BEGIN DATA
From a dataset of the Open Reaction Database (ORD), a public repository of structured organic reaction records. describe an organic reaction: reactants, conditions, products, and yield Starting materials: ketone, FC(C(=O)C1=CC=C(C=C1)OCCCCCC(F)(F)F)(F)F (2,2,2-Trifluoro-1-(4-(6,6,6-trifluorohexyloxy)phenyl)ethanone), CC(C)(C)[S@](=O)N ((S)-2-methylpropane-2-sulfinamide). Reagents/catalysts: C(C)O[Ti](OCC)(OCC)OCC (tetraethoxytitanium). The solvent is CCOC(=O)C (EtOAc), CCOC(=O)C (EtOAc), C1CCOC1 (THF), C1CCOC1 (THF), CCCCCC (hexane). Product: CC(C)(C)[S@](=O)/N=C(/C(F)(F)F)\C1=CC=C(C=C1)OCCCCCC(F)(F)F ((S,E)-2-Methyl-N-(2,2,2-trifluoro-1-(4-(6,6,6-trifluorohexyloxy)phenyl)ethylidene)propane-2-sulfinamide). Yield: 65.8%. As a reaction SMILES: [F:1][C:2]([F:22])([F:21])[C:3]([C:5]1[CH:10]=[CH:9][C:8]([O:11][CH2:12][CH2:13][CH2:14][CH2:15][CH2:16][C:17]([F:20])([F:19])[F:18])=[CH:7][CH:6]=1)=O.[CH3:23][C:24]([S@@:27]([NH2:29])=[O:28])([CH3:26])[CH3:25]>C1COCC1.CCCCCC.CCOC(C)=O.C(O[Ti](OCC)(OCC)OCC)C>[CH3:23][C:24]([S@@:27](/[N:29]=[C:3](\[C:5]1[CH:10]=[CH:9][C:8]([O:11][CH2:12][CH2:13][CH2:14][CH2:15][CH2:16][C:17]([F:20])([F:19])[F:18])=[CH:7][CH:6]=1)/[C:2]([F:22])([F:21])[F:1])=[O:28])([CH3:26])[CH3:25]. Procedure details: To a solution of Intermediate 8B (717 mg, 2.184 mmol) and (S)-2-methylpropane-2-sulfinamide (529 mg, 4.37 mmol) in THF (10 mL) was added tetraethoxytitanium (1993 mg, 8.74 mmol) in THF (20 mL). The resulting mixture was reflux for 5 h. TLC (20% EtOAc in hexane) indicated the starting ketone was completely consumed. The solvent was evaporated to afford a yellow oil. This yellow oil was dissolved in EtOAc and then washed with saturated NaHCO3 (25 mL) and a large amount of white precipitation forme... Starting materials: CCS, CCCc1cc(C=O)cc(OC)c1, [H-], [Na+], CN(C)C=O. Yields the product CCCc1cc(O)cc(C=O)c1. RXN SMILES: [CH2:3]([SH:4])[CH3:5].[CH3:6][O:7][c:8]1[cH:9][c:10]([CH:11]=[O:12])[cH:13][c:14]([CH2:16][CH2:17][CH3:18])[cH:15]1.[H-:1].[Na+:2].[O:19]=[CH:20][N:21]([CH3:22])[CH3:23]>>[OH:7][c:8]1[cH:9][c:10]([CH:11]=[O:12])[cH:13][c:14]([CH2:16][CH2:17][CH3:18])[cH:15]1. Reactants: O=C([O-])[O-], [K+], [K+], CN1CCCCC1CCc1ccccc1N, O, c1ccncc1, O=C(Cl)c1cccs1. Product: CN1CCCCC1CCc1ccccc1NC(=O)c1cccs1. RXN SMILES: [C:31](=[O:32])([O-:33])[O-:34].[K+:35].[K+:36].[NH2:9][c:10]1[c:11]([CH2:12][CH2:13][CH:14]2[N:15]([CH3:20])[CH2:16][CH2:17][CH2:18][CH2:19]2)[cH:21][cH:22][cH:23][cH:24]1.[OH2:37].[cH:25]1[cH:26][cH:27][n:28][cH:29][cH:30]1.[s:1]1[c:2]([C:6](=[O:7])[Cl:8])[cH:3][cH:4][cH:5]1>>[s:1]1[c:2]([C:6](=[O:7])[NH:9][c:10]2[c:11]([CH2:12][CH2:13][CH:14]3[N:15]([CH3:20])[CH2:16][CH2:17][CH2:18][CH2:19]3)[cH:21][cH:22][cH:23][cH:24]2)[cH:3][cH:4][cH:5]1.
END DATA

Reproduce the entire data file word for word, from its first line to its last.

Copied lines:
From a dataset of the Open Reaction Database (ORD), a public repository of structured organic reaction records. describe an organic reaction: reactants, conditions, products, and yield Starting materials: ketone, FC(C(=O)C1=CC=C(C=C1)OCCCCCC(F)(F)F)(F)F (2,2,2-Trifluoro-1-(4-(6,6,6-trifluorohexyloxy)phenyl)ethanone), CC(C)(C)[S@](=O)N ((S)-2-methylpropane-2-sulfinamide). Reagents/catalysts: C(C)O[Ti](OCC)(OCC)OCC (tetraethoxytitanium). The solvent is CCOC(=O)C (EtOAc), CCOC(=O)C (EtOAc), C1CCOC1 (THF), C1CCOC1 (THF), CCCCCC (hexane). Product: CC(C)(C)[S@](=O)/N=C(/C(F)(F)F)\C1=CC=C(C=C1)OCCCCCC(F)(F)F ((S,E)-2-Methyl-N-(2,2,2-trifluoro-1-(4-(6,6,6-trifluorohexyloxy)phenyl)ethylidene)propane-2-sulfinamide). Yield: 65.8%. As a reaction SMILES: [F:1][C:2]([F:22])([F:21])[C:3]([C:5]1[CH:10]=[CH:9][C:8]([O:11][CH2:12][CH2:13][CH2:14][CH2:15][CH2:16][C:17]([F:20])([F:19])[F:18])=[CH:7][CH:6]=1)=O.[CH3:23][C:24]([S@@:27]([NH2:29])=[O:28])([CH3:26])[CH3:25]>C1COCC1.CCCCCC.CCOC(C)=O.C(O[Ti](OCC)(OCC)OCC)C>[CH3:23][C:24]([S@@:27](/[N:29]=[C:3](\[C:5]1[CH:10]=[CH:9][C:8]([O:11][CH2:12][CH2:13][CH2:14][CH2:15][CH2:16][C:17]([F:20])([F:19])[F:18])=[CH:7][CH:6]=1)/[C:2]([F:22])([F:21])[F:1])=[O:28])([CH3:26])[CH3:25]. Procedure details: To a solution of Intermediate 8B (717 mg, 2.184 mmol) and (S)-2-methylpropane-2-sulfinamide (529 mg, 4.37 mmol) in THF (10 mL) was added tetraethoxytitanium (1993 mg, 8.74 mmol) in THF (20 mL). The resulting mixture was reflux for 5 h. TLC (20% EtOAc in hexane) indicated the starting ketone was completely consumed. The solvent was evaporated to afford a yellow oil. This yellow oil was dissolved in EtOAc and then washed with saturated NaHCO3 (25 mL) and a large amount of white precipitation forme... Starting materials: CCS, CCCc1cc(C=O)cc(OC)c1, [H-], [Na+], CN(C)C=O. Yields the product CCCc1cc(O)cc(C=O)c1. RXN SMILES: [CH2:3]([SH:4])[CH3:5].[CH3:6][O:7][c:8]1[cH:9][c:10]([CH:11]=[O:12])[cH:13][c:14]([CH2:16][CH2:17][CH3:18])[cH:15]1.[H-:1].[Na+:2].[O:19]=[CH:20][N:21]([CH3:22])[CH3:23]>>[OH:7][c:8]1[cH:9][c:10]([CH:11]=[O:12])[cH:13][c:14]([CH2:16][CH2:17][CH3:18])[cH:15]1. Reactants: O=C([O-])[O-], [K+], [K+], CN1CCCCC1CCc1ccccc1N, O, c1ccncc1, O=C(Cl)c1cccs1. Product: CN1CCCCC1CCc1ccccc1NC(=O)c1cccs1. RXN SMILES: [C:31](=[O:32])([O-:33])[O-:34].[K+:35].[K+:36].[NH2:9][c:10]1[c:11]([CH2:12][CH2:13][CH:14]2[N:15]([CH3:20])[CH2:16][CH2:17][CH2:18][CH2:19]2)[cH:21][cH:22][cH:23][cH:24]1.[OH2:37].[cH:25]1[cH:26][cH:27][n:28][cH:29][cH:30]1.[s:1]1[c:2]([C:6](=[O:7])[Cl:8])[cH:3][cH:4][cH:5]1>>[s:1]1[c:2]([C:6](=[O:7])[NH:9][c:10]2[c:11]([CH2:12][CH2:13][CH:14]3[N:15]([CH3:20])[CH2:16][CH2:17][CH2:18][CH2:19]3)[cH:21][cH:22][cH:23][cH:24]2)[cH:3][cH:4][cH:5]1.